The radical pronouncements that appear here and there suggest that Thomas is concerned with the challenge that problematising ‘religion’ as a category implies for International Relations (IR) as a ‘secular’ discipline – a problem because if religion is a modern invention, as I think he rightly argues in places, then not only IR but everything that is conventionally (and juridically) placed in that category is logically and discursively dependent on ‘religion’ for its conceptualisation. Thomas acknowledges the implications of this insight for the wider academy and much else (2005:17).
But for most of the book, far from treating ‘religion’ as a rhetorical invention with a crucial part to play in the “mythology of liberalism”, and far from critiquing an understanding of ‘religion’ that constructs it as a real and present danger to liberal reason and freedom, Thomas energetically re-inscribes the category along with its ideological binary ‘secular liberalism’ as a fundamental organising principle of his book.
Even in the paragraph just quoted, Thomas moves from saying “The concept of religion was invented as part of the political mythology of liberalism” to referring only two sentences later to “The global resurgence of religion”, as though there could be any such thing.
The author stays safely within the well-worn discursive conventions of the “mythology of liberalism” that he also wants to critique, and in this way contributes to the rhetoric on religion and its implicit distinction from secular reason.
I would suggest that his position remains unresolved because the conclusions he must draw are too radical. Too much is at stake. For the problem of the retrospective application of a modern concept “as a set of privately held doctrines or beliefs” set apart from the non-religious state and so on, ineluctably implies the problem of the retrospective application of these other modern reified concepts such as “socio-economic forces” which the modern concept of religion has made possible.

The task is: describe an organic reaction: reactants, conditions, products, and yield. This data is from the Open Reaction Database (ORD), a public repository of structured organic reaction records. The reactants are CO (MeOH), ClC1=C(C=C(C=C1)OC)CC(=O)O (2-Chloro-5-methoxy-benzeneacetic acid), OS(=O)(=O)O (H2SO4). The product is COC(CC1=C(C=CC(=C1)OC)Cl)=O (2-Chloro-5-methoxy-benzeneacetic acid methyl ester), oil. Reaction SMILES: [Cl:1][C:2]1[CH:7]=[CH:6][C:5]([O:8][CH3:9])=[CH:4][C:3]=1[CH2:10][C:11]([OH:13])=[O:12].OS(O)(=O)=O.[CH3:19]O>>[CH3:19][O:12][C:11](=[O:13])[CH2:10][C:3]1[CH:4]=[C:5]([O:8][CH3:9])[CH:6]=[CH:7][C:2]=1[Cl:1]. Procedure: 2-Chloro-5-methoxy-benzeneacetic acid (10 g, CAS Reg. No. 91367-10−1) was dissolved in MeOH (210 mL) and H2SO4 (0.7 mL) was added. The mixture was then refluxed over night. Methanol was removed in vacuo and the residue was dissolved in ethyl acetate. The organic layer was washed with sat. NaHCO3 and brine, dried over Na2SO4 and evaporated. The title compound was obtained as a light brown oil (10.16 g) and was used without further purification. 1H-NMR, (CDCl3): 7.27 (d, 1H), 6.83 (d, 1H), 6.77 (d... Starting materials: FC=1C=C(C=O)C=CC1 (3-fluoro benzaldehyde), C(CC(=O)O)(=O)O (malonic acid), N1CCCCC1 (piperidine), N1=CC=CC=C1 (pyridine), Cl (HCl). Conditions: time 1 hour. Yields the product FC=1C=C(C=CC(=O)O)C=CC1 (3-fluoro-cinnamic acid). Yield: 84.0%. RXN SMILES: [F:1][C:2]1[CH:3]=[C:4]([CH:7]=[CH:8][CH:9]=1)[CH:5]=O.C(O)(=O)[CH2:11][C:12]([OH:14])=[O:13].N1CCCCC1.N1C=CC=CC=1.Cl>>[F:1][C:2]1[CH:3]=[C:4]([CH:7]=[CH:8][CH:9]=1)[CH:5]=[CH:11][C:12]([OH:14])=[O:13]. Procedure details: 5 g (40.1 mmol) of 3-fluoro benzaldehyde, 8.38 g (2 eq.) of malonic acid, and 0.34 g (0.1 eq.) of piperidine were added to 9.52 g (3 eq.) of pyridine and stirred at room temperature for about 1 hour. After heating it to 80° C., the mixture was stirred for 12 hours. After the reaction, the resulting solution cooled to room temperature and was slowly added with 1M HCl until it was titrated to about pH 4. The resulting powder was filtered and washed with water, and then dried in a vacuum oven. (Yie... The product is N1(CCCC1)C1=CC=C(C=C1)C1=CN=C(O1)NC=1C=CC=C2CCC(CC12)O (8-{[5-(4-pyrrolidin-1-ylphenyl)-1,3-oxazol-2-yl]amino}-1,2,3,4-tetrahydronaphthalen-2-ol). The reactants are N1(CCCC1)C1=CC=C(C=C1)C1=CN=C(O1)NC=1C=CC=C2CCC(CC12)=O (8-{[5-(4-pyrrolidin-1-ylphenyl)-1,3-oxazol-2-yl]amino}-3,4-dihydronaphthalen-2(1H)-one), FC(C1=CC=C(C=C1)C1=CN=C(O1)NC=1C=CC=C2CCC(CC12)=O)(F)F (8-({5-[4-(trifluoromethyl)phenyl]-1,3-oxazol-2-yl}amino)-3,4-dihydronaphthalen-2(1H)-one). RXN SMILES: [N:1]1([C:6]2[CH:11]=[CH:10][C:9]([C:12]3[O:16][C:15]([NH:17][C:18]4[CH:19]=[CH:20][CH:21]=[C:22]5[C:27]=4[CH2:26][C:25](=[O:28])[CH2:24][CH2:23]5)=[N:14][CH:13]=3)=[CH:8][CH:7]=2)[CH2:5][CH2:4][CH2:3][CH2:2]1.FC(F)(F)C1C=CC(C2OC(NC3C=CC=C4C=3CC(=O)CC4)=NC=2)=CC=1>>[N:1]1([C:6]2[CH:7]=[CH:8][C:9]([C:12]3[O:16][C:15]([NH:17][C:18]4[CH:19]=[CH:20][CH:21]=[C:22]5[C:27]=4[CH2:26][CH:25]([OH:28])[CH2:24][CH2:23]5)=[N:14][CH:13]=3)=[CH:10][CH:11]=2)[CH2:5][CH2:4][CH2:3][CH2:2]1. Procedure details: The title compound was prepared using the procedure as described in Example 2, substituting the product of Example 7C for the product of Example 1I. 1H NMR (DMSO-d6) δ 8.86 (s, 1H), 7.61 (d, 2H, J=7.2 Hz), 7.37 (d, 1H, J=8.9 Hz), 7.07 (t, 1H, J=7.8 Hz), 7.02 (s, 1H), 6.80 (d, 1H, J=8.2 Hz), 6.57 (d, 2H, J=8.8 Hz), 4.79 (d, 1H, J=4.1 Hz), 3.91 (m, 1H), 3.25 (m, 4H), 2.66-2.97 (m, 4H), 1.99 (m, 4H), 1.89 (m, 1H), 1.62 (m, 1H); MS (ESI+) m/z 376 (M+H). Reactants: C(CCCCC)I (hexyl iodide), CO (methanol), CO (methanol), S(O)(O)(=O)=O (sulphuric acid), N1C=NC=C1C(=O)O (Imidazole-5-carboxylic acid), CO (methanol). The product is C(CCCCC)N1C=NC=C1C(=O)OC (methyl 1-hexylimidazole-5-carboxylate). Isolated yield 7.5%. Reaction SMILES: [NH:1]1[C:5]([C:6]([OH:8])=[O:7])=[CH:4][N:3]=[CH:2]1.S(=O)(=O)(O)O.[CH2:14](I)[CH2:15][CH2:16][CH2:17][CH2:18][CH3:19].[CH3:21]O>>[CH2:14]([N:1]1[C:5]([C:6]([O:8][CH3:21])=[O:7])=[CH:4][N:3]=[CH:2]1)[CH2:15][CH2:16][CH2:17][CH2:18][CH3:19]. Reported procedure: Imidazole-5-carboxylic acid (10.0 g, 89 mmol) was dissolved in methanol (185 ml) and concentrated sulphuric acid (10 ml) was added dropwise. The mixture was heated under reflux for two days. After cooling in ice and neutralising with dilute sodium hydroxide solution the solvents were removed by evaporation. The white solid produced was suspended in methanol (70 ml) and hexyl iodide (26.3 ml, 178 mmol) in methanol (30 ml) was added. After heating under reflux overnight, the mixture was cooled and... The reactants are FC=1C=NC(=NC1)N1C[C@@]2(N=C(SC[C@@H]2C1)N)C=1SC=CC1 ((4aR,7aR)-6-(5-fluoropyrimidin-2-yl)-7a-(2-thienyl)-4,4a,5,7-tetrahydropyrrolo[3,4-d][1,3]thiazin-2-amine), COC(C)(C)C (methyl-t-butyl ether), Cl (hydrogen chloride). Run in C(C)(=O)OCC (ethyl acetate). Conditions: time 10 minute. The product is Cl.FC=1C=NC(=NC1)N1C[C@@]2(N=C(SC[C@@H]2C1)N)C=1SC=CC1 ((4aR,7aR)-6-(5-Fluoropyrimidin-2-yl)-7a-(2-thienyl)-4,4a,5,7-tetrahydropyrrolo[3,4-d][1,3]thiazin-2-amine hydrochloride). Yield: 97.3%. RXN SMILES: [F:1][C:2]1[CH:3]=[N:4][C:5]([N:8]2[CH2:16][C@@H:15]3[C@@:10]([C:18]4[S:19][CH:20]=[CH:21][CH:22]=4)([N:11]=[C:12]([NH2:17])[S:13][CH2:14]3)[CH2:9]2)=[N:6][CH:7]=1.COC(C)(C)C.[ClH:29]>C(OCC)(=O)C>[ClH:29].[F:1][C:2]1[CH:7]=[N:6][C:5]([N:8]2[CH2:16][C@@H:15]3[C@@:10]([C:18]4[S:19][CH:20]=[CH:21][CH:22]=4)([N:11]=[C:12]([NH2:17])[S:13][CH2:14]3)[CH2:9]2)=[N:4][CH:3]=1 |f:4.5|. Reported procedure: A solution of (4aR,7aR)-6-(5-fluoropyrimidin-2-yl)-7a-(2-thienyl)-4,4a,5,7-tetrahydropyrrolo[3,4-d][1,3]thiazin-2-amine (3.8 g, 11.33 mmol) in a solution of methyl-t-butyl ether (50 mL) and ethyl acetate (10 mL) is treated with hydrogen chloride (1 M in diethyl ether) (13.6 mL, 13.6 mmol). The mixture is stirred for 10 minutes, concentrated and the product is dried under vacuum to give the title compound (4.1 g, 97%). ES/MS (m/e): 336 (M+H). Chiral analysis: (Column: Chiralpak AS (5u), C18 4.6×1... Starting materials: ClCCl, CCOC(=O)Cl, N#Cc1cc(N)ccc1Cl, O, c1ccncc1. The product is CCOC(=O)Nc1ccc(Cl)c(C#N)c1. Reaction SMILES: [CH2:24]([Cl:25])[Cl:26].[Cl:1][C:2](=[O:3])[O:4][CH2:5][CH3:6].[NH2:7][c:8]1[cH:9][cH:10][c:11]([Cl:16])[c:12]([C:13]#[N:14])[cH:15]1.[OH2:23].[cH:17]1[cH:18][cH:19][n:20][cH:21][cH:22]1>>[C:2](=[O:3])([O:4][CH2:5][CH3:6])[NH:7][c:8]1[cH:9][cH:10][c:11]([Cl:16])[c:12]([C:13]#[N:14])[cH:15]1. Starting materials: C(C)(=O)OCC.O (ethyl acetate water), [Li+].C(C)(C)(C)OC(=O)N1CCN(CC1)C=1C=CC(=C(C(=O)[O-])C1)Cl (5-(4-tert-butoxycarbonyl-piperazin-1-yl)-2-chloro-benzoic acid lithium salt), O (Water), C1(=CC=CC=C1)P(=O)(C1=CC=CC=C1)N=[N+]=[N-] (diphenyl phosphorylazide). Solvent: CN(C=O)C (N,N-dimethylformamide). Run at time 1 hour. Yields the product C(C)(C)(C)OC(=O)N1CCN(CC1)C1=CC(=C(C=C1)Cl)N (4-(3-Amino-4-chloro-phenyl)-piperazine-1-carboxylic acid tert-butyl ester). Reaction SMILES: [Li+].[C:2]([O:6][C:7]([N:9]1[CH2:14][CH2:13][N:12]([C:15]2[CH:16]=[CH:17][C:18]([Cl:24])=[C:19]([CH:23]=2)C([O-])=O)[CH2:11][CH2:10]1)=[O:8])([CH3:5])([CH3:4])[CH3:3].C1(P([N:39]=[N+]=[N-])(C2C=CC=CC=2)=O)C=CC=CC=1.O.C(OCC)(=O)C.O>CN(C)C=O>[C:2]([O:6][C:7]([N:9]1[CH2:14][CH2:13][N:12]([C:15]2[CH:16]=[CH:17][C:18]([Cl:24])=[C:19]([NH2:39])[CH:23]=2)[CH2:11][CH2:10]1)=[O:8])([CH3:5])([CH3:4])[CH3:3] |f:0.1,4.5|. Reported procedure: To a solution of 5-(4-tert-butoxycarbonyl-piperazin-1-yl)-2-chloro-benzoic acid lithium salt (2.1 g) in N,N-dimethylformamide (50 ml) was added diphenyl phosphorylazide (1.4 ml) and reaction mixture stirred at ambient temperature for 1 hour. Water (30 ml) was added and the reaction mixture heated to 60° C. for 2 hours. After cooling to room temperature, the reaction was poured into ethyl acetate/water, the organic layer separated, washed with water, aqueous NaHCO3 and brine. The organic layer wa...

If the modern secular state has, as in my view the author would be right to argue, depended for its conceptualisation on the related concept of religion as a private right of faith in unseen mystical powers separated from the state, then so have those modern discourses which construct “political and socio-economic forces”.
Extract from Timothy Fitzgerald, Religion and Politics in International Relations: the Modern Myth, (Continuum Press, 2011 forthcoming, hardback, paperback). Additional paragraph breaks inserted for ease of internet reading.
See also: 'Religion and politics in international relations: the modern myth' - http://www.ekklesia.co.uk/node/14292
© Timothy Fitzgerald is Reader in Languages, Cultures and Religions at the University of Stirling. His work, background and publications history are summarised here.
This article is one of a continuous series appearing on Ekklesia through our association with the University of Stirling Critical Religion group blog. CR is a research project bringing together academics from a wide range of backgrounds to explore the way 'religion' is employed as a a marker, construct and category in public and intellectual discourse. You can also follow Critical Religion on Twitter: http://twitter.com/StirCritRel